Agent Carter's Hayley Atwell On Dancing, Death, And Doctor Strange
Agent Carter made its return last week with the two-episode Season 2 premiere. Agent Peggy Carter, played once again by Hayley Atwell, is officially back on the case.
This time she's in Los Angeles, uncovering the conspiracy hidden beneath a murder case. She's making new allies, and confronting new enemies, like the cunning Whitney Frost. At the same time, she's exploring new territory in her personal life, the kind of territory that losing Captain America had made treacherous for her in the past.
How better to understand all of these shifts in Peggy Carter's life than to talk to Atwell herself? We spoke about these matters, plus Agent Carter's ties to Doctor Strange, the fullness of Peggy Carter's life, and the upcoming Dancing with the Stars crossover.
So how are you and Peggy enjoying the new setting of Los Angeles in Season 2?
Hayley Atwell: The location change is a breath of fresh air, really. She gets to go to a completely different environment, so everything is new and shiny and it's the glamour of Hollywood, and the palm trees and the blue skies and the sunshine. Of course, she's going on the understanding that Sousa has asked her to come over, so she's probably kind of expecting a lovely, warm, romantic welcome from him. That all changes when she gets there, really.
She's quickly immersed in quite a complicated mission, a lot deeper and darker and more surreal than she initially thought. She kind of goes out there with her eyes open and very excited to embrace it all, but then quickly gets bogged down in the thick of things and she's been realizing that he's no longer actually available, which must hurt her.
It makes for great tension and creates great drama, that change of environment, because she's having to uproot everything that she knows and establish herself in a completely different place. That also means standing up to people who don't give her the authority that she's earned back in New York. She's having to assert herself again and use all of her power to make sure that people know her work the way that she knows it.
The season so far seems to have more of a playfulness to it than Season 1 did, and that's even truer with Howard Stark showing in Episode 3. Do you think the relocation to Los Angeles informed that brightening of the tone?
Hayley Atwell: Yeah, absolutely. It's something that was deliberate in the writer's room. We knew that one of the strong points of Season 1 was the tongue-in-cheek humor that Howard brings and that Jarvis brings, and they wanted to strengthen that. Having the backdrop of L.A., which is obviously so bright, the colors change, which then the tone of it changes slightly. We could really enjoy the fun aspect of it. Of course, it all reflects Peggy's internal world, because she's no longer grieving Steve Rogers, so this is a whole fresh, new start for her. She's can smile more and everything can be slightly more tongue-in-cheek because she feels like a new woman.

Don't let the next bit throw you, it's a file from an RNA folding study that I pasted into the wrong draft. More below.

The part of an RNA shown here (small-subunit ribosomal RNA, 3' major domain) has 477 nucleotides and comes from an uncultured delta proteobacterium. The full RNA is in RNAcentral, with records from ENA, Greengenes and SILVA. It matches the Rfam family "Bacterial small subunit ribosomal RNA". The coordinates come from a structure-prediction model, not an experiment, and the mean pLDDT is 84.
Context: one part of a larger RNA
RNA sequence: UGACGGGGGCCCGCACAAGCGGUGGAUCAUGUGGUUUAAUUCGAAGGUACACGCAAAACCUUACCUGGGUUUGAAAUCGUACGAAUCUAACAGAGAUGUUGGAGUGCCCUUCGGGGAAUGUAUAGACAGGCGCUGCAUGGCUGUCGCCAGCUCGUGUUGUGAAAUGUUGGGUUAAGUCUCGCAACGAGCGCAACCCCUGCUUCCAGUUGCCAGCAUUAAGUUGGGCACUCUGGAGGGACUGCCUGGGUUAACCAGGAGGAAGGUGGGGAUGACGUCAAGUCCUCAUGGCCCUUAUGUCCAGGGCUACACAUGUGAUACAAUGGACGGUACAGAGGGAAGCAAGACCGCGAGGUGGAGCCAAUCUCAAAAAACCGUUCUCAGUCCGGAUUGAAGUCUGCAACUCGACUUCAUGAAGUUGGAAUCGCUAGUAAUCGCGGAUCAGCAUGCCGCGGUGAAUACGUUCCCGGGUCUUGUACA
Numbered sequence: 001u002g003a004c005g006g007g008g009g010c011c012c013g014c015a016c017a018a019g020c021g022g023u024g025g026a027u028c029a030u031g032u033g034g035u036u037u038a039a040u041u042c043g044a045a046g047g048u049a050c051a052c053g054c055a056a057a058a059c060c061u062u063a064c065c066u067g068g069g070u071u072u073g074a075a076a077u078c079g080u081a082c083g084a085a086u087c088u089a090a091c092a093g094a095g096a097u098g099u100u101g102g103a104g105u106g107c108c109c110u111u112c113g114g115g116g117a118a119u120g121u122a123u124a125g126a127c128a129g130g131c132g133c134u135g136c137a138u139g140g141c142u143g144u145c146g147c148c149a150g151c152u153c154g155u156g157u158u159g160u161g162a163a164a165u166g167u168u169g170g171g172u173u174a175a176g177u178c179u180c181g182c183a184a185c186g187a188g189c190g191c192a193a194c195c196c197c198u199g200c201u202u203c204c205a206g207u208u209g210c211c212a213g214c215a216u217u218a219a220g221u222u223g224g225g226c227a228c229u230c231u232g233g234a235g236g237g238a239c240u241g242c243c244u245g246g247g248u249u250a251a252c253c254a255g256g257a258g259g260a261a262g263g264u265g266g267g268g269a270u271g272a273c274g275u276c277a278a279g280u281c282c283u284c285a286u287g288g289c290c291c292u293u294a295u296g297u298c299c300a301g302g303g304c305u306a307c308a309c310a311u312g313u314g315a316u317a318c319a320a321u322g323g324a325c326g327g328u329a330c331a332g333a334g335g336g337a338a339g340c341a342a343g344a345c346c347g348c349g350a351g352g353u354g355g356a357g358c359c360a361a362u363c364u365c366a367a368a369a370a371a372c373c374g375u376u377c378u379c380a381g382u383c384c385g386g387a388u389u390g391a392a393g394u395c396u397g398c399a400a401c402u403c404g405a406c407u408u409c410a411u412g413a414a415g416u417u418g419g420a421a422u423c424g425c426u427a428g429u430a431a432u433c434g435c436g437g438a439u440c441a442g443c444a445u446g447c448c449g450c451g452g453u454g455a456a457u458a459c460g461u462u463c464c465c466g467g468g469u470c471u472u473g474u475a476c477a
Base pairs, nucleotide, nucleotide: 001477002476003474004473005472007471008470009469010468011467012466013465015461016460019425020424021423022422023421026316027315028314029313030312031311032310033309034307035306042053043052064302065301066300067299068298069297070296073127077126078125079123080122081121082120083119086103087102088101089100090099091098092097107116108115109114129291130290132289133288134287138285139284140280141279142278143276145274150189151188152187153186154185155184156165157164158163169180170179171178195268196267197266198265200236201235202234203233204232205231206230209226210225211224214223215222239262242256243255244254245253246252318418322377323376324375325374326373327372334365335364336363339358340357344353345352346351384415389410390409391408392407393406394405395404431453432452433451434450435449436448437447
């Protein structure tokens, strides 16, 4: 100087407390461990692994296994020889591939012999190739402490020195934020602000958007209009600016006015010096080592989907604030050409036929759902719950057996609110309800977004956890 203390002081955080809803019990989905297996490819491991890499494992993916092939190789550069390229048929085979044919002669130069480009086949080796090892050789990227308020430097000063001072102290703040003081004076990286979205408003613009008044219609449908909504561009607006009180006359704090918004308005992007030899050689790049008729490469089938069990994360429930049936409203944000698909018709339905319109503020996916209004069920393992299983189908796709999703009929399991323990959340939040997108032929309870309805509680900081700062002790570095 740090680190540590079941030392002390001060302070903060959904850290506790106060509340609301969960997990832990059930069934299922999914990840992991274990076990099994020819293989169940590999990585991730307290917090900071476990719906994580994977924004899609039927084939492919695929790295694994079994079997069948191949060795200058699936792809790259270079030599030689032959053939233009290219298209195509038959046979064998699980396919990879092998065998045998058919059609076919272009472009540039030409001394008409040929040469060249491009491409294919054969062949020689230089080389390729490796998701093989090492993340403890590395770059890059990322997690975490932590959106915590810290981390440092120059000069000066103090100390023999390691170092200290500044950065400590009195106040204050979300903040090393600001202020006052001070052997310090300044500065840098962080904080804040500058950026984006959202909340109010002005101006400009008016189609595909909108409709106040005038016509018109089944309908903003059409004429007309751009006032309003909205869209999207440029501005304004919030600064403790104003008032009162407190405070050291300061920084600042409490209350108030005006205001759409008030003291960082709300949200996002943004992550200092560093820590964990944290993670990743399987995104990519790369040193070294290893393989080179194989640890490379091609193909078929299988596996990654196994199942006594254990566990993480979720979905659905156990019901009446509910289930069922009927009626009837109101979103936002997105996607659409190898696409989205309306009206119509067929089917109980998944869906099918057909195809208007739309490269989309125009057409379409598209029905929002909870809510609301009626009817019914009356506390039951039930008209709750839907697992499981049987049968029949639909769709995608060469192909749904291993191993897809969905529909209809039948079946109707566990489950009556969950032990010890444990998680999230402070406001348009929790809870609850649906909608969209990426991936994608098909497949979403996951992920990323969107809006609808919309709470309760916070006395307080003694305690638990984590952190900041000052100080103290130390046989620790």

I think, also, the audiences, they love her and Jarvis so much that it was really important to the writers that they take that to the next level with them.
I spoke to the showrunners, Tara Butters and Michele Fazekas, last week and they talked about how this season, they're looking forward to getting to play with Peggy's personal life more now that she's worked her way through the grief of losing Steve Rogers. How do you feel about the opportunity to get to play through a new romantic angle, with the introduction of Jason Wilkes? There was certainly a bit of "will they, won't they" with Sousa last season, but it seems to be spotlighted much more here.
Hayley Atwell: Yeah, it's great. I think it shows this area of Peggy's life where she's most uncomfortable and out of her depth, which is anything to do with matters of the heart. Also, tensions are ramped up by the fact that the two men that she's attracted to are both in her working environment, because she has to keep professional, which probably is quite exciting and thrilling by the nature of their work and what they seek to do, but also, there's a danger there. She's bringing Wilkes into a situation which is very dangerous and putting his life at risk. Because she's attracted to him, that just complicates things.
That is not just that she's open to going on a date with anyone, but she does end up finding she's attracted to people that are not the best situational context in which to start a relationship. I think she's open. Her heart's open now and she feels that she's given Steve, and the grief around him, the dignity it deserves and the time it deserves. She's willing to open her heart now. We know from Winter Soldier that she, at some point, marries, so it makes sense that we should be starting to look for that part now, look for something outside of herself that gives her life more meaning.